Recalling his four months journey from auditions to the Grand finale, he says, “Each and every minute spent there was a learning experience. I learnt so much about playback dynamics, pronunciations of the lyrics and performance under pressure. Though I was in Sajid-Wajid team, we used to learn from every mentor. I went through rigorous training under Pandit Bhavdeep Jaipurwale Ji, the leader of our group. He is perhaps one of the best in India.”
He says his most memorable moments of the entire show was when Salman Khan came up to him. “I couldn’t believe when he said I was his favourite contestant. The dance sequence with Aishwarya Rai and appreciation from music legends like Asha Bhonsle and Rahat Fatah Ali Khan is something I can never forget,” he says.
Jugpreet’s talent and popularity caught up with the Indian media too that is generally very critical of the reality show contestants especially if they are disabled. The media never leaves a chance to mention the sympathy factor behind a disabled contestant popularity. But Jugpreet was not one of them. His popularity was solely based on his talent and exceptionally great voice. Mid-day newspaper in one of the articles mentioned, “Indian reality TV, including a popular quiz show, is often more about sob stories than talent. A member of the ZEE creative team, on condition of anonymity, says, ‘The creative team doesn’t portray Jugpreet as a sob story. In fact, he is the happiest contestant. We speak of his flirting, girlfriends back in Canada, and a big circle of friends. It’s is not an emotional trick. It’s about him being a fabulous singer.’ Zee TV’s business head, Pradeep Hejmadi, agrees. ‘Jugpreet’s journey goes to prove that no impairment can shadow genuine talent. He has been amongst our top-rated contestants from the start.”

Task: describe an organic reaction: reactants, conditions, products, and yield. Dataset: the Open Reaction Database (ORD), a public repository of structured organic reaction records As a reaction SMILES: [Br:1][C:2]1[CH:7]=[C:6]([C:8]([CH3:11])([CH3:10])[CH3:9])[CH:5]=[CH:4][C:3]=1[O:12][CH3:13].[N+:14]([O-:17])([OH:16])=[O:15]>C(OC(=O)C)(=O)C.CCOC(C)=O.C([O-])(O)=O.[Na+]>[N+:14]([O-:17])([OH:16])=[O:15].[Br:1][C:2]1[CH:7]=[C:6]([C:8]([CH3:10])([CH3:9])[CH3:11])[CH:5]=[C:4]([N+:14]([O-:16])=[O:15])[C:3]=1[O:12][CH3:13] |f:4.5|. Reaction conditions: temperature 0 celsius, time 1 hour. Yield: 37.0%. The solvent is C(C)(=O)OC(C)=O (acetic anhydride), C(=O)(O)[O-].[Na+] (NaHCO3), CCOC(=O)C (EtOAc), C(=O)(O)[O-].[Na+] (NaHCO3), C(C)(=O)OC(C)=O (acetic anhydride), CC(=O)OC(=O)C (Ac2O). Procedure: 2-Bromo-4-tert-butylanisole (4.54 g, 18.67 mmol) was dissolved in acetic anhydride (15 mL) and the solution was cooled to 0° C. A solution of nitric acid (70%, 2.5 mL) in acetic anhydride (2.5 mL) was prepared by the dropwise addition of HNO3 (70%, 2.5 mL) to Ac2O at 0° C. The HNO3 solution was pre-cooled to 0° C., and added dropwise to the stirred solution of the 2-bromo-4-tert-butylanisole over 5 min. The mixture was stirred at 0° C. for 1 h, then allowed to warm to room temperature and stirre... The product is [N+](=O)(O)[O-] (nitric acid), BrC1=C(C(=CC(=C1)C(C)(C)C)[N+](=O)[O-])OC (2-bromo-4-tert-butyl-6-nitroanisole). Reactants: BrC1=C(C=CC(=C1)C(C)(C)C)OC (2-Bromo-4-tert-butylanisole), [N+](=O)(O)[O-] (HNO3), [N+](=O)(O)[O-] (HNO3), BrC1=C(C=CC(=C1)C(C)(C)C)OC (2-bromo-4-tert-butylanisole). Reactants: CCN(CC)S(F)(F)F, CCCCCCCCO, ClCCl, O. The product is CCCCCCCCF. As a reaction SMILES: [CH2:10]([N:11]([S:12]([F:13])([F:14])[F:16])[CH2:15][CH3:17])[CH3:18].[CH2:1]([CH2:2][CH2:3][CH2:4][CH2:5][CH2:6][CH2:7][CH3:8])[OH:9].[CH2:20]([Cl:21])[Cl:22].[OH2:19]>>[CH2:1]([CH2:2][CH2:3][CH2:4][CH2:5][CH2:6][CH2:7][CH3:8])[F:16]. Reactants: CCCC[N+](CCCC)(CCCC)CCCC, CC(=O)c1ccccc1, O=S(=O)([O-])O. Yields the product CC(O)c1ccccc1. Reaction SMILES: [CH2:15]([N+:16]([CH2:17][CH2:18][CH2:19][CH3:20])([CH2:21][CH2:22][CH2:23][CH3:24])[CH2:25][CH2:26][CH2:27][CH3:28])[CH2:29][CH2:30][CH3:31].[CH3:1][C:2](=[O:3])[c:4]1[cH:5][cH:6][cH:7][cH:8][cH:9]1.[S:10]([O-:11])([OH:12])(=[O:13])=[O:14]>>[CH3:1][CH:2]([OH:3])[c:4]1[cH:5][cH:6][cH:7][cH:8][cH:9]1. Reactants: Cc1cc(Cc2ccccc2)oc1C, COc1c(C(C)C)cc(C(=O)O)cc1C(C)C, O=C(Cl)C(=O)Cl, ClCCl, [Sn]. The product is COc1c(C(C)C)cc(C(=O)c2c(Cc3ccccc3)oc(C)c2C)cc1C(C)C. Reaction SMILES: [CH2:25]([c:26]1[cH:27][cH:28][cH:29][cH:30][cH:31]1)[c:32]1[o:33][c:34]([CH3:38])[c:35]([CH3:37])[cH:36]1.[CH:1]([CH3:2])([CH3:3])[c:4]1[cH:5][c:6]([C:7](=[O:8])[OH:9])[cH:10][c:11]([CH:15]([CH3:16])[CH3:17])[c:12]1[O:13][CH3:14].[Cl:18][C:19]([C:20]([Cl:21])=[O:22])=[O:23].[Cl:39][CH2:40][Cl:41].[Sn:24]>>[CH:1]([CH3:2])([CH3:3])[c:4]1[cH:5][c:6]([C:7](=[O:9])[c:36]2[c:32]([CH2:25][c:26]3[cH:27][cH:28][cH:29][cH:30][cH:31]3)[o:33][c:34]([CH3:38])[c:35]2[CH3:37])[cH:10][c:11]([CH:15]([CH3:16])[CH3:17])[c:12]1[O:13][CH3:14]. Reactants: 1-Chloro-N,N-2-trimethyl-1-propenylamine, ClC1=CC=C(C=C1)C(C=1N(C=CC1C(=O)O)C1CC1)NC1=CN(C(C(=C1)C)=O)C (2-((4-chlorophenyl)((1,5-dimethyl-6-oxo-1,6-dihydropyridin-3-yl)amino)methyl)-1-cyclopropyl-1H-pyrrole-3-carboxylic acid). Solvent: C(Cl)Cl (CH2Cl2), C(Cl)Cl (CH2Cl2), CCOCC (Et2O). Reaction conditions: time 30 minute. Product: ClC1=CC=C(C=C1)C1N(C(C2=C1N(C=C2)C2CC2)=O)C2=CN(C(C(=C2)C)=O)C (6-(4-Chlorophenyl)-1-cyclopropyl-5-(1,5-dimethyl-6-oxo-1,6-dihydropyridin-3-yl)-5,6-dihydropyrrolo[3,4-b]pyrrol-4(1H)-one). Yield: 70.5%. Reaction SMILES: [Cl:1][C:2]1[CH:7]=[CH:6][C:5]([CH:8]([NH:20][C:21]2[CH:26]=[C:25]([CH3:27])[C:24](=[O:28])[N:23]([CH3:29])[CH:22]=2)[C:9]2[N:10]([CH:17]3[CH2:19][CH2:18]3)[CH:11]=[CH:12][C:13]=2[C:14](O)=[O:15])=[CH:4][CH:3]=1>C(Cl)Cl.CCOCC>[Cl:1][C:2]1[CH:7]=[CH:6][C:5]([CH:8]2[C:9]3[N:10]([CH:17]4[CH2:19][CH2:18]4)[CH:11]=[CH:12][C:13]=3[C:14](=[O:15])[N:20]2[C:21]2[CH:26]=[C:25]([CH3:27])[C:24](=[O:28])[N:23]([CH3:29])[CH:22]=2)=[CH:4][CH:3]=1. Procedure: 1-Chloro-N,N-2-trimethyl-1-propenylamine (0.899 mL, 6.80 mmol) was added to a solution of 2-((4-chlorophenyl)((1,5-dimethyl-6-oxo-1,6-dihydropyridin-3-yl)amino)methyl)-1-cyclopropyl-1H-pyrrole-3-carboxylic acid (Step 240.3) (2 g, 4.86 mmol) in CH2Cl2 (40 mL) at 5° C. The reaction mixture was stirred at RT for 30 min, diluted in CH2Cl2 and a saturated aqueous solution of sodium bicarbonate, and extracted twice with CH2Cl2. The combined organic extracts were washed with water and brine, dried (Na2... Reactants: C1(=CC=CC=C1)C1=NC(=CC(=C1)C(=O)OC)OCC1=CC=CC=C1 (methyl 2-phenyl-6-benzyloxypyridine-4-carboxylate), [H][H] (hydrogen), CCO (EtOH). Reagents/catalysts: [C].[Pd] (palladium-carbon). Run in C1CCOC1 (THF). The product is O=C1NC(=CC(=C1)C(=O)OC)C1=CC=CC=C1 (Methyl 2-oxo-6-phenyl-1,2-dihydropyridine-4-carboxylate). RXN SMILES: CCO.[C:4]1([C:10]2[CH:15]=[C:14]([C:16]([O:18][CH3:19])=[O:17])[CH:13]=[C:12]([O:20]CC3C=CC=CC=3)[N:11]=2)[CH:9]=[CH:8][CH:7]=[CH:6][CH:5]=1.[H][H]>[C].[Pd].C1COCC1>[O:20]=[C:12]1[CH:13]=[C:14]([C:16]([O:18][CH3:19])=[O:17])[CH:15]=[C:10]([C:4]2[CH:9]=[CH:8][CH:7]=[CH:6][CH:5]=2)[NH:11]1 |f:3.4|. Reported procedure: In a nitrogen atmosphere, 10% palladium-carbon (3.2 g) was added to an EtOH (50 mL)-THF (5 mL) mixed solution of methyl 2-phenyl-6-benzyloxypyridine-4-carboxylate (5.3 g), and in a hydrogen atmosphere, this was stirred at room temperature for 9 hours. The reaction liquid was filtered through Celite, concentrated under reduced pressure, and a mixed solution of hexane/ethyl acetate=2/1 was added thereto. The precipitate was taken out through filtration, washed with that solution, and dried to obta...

Jugpreet himself feels his visual impairment never came in the way of following his passion for the music. “Music is something you feel from the heart and listen from your ears. I don’t think there was ever a time when I felt I could have done better with my eyes.” However, he says there have been moments when people came up to my parents and said I would not go far in life. Blindness is considered a sin in our society. That was the time I would sit down and ask, “God why me? But then I got the answer back ‘why not me?’
Yes why not Jugpreet, especially when he has become an inspiration for so many disabled people around the world. “I wanted to win hearts and show the people that just because you can’t see or walk doesn’t mean you don’t have a talent. You just have to discover it. Para Olympians are always my inspirations,” he says. Jugpreet recalled an incident when he met a blind boy who suffered from the same eye cancer. “This boy was so much encouraged to do something in life after he saw my performances. The boy had lost all hopes since his father abandoned him due to his blindness.”
Jugpreet feels lucky to have a family that supports him like a rock. If his father discovered his talent and put him into music training, his siblings help him follow his dreams. Jugpreet’s elder brother, who too is in medical profession, stayed with him for four months in Mumbai for entire show. His father’s message to those who have physically disabled kids is, “It can happen to anyone. Support your child. If a family cannot support a disabled person, no one else will. Never neglect your child.”
As for Jugpreet’s future plans, he says apart from singing, he wants to start his own music therapy school. “There are more than 90 diseases that can be healed through music. I wish I can help people heal their diseases through my music,” he says.
Currently Jugpreet is back in action in Vancouver. He performed recently at the Hard Rock Casino, Coquitlam and his show was sold out. He has also recorded his song for the upcoming Bollywood movie Chicken Curry Law starring Juhi Chawla and Ashutosh Rana.